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Salo hopes for a Cup after long road back

by Dan Rosen / Vancouver Canucks

Sami Salo is a walking, skating reminder of why hockey players will do just about anything to compete for a Stanley Cup.

Nobody on this Canucks' roster has been more snakebit over his career, especially his time in Vancouver, than the Canucks' 36-year-old Finnish defenseman. Nobody on this team has faced as much adversity as Salo did this summer when he suffered a ruptured Achilles, an injury that, for all intents and purposes, could have and maybe should have ended his professional hockey career.

"It's been a long journey, not just in a career way, but the whole year," Salo said Monday, one day after scoring two 5-on-3 goals that helped the Canucks to a 4-2 victory in Game 4 of the Western Conference Finals.

It's hard to even imagine how long and hard it really was for him this season.

Salo was playing another routine game of Thursday floor ball back in Finland on July 22 when he sprinted hard after receiving a D-to-D pass and "just flew face first," he said.

"Nobody was even close. I just fell down," the 13-year NHL veteran continued. "The Achilles had ruptured. Somebody said it sounded like a shotgun."

Salo went to a private clinic nearby and the doctor told him his Achilles was most likely completely torn. He had to undergo surgery, performed by the same doctor that operated on David Beckham's Achilles, and his career was put into jeopardy.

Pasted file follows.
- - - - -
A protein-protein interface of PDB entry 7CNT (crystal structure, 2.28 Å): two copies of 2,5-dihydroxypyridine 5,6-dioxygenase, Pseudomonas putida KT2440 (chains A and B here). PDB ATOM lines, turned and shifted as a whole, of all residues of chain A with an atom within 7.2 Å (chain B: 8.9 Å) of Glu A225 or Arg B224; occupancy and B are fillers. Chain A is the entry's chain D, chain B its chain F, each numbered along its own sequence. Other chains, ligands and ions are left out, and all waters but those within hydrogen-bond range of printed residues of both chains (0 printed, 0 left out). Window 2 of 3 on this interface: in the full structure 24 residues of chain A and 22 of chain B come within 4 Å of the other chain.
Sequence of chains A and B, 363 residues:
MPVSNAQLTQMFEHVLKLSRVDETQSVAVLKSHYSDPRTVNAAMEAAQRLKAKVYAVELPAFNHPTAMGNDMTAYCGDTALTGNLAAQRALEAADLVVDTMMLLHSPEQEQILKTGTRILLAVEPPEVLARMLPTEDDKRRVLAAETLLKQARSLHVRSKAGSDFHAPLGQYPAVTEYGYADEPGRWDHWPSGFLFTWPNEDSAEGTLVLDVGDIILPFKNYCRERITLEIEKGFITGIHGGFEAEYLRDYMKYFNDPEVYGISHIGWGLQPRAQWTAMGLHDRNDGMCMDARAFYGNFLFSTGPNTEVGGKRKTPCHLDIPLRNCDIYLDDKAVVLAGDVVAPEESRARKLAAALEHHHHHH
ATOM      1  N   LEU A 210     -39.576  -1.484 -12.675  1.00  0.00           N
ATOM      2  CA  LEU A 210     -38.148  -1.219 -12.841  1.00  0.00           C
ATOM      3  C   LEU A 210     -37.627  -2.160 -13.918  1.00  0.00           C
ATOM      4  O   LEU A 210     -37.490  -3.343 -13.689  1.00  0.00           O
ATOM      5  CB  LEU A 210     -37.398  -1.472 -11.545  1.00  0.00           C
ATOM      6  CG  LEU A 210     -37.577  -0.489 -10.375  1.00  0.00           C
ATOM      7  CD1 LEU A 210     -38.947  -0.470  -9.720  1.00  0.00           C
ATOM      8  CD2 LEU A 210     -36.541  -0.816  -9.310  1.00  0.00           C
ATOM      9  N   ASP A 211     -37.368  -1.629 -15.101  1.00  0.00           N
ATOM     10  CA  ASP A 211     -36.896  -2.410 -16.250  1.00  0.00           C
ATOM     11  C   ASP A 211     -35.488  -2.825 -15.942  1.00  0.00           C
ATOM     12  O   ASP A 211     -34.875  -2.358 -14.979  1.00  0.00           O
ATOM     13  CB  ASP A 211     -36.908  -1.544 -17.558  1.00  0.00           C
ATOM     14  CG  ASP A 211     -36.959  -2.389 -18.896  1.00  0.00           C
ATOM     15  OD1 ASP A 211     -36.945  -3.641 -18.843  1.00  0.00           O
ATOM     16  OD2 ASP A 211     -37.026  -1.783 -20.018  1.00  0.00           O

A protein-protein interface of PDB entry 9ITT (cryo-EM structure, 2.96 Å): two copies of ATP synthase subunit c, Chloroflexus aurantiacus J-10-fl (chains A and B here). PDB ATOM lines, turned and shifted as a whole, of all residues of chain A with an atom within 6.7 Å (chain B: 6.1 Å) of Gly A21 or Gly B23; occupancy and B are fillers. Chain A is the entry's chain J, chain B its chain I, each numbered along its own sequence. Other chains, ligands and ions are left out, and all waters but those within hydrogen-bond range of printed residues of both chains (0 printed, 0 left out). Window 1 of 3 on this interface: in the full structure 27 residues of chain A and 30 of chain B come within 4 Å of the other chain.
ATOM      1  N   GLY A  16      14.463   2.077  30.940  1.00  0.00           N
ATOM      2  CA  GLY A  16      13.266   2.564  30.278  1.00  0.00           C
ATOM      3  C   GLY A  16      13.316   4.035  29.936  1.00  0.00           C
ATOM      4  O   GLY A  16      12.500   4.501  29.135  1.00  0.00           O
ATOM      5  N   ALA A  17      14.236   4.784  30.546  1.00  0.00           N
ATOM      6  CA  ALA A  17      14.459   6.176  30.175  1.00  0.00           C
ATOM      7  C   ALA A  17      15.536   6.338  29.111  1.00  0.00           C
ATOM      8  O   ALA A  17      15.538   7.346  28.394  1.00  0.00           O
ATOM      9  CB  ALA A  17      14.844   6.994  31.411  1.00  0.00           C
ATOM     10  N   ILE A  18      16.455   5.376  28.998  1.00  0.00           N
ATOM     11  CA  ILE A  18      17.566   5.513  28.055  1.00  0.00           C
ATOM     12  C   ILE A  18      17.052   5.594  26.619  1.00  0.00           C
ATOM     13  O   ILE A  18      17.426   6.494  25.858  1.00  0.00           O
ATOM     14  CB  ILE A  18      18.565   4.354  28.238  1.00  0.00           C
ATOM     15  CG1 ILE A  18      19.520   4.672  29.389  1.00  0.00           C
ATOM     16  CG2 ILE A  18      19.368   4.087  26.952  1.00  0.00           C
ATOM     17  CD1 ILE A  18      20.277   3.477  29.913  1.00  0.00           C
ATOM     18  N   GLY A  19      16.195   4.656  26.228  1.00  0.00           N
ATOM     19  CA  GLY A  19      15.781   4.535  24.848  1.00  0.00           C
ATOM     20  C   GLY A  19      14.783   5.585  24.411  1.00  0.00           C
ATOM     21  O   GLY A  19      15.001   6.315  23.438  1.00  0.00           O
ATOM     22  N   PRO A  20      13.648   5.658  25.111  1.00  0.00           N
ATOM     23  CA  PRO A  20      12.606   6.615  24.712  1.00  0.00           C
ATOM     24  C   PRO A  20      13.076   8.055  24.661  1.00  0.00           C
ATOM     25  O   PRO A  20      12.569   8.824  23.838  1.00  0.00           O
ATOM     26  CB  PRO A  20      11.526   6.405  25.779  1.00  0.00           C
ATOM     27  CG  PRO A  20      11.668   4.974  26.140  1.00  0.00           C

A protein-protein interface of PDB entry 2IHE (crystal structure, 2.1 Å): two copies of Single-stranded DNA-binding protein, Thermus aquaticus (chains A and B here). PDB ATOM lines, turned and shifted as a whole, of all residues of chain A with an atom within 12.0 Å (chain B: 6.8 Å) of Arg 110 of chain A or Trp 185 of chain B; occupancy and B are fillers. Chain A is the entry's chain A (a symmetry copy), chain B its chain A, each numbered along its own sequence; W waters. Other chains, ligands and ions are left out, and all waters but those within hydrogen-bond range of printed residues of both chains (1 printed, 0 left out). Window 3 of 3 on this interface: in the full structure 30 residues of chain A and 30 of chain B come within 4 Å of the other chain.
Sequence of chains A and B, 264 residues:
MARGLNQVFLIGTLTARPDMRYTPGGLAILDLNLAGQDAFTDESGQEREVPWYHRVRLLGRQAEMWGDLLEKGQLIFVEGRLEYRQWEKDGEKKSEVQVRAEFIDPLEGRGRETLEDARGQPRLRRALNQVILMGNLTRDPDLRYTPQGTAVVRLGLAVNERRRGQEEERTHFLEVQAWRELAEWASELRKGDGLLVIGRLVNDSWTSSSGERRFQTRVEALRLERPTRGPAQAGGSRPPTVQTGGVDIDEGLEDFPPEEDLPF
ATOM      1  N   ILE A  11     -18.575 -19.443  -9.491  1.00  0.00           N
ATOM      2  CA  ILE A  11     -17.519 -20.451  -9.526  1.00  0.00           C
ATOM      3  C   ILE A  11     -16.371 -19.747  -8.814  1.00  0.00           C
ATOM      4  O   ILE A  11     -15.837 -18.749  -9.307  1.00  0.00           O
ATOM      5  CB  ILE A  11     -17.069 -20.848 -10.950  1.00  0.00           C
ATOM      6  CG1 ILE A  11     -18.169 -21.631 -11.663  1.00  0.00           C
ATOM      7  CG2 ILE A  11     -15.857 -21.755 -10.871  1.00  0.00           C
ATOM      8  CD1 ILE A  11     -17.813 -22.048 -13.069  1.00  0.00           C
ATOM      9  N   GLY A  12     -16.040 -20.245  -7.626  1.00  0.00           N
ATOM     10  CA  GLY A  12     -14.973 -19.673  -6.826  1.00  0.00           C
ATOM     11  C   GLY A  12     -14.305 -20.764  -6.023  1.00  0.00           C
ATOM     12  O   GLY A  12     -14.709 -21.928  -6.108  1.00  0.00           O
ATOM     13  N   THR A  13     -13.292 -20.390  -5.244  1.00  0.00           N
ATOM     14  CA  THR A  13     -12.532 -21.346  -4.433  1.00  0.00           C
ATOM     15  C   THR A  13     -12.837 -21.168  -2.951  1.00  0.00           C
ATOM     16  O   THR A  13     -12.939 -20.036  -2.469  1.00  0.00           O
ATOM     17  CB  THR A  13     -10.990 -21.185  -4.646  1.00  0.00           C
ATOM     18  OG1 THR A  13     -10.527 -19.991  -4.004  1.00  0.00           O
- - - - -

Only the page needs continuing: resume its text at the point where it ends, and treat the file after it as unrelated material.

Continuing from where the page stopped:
"It was so unclear, my future at that point," Salo said. "I knew it was going to take a long time and there was no guarantee I'd come back."

He did after going through what he called the most difficult rehab of his life.

Salo missed his offseason training, training camp and the first four months of the season.

"It is like climbing a Mount Everest, very small steps from the Day One after the surgery, all the way up to the time in December when I started skating," Salo said. "You didn't see any progress on a daily basis, even sometimes on a weekly basis."

He played three games in the American Hockey League starting Feb. 4 before finally making his NHL season debut against Calgary on Feb. 12. He logged 16 minutes and 34 seconds of ice time in a 4-2 win.

"At his age, to come back from such a serious injury, we weren't sure he was going to pull that off," Canucks coach Alain Vigneault said.

Salo played in the final 27 games of the regular season and the first six games of the playoffs before an undisclosed injury kept him out for four games. Salo returned in Game 4 against Nashville and has seen his minutes steadily rise ever since. He played 48:03 in the two games in San Jose, and obviously made a huge contribution in Game 4 with his two 5-on-3 goals.

"All the blood and the sweat that you poured during the season has really paid off," Salo said. "It is a really good feeling."

Not nearly as good as the feeling will be if the Canucks can win five more games in these playoffs.

Salo has never sniffed a chance at competing for the Stanley Cup. Ten months ago it didn't look like he would ever get one.

"It would be awesome," Salo said.

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